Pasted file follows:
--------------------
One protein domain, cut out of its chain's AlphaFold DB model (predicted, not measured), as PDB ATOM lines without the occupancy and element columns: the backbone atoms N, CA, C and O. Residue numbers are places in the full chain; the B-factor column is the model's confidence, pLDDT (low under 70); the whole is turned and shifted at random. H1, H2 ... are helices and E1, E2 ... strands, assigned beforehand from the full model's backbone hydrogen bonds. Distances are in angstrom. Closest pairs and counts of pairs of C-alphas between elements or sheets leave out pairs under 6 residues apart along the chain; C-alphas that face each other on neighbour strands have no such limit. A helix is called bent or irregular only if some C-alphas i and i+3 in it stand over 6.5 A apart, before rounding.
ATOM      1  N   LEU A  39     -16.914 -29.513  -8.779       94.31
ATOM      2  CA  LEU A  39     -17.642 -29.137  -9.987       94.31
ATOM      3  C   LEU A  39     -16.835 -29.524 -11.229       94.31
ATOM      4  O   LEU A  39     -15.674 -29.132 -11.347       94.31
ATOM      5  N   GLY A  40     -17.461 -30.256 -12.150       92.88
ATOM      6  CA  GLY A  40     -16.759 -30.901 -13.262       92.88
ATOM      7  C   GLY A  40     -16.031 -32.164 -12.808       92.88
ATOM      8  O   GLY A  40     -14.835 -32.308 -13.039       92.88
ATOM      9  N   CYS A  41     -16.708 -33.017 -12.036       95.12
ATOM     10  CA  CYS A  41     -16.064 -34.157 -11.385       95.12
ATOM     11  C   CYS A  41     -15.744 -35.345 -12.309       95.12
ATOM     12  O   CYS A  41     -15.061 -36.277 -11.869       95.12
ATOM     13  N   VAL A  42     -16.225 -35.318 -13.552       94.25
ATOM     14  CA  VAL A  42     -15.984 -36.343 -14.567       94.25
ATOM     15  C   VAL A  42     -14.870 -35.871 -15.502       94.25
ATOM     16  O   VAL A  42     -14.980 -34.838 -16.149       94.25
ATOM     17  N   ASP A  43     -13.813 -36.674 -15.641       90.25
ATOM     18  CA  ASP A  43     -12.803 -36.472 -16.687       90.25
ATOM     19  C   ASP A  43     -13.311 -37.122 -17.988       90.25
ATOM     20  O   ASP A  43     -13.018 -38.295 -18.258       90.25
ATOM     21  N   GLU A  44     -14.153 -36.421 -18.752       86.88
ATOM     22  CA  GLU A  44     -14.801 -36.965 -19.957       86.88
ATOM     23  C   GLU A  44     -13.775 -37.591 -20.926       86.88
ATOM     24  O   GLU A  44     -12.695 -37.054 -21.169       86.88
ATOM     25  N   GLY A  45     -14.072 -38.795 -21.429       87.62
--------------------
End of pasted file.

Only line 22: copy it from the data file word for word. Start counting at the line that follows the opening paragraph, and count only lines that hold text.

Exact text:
ATOM     22  CA  GLU A  44     -14.801 -36.965 -19.957       86.88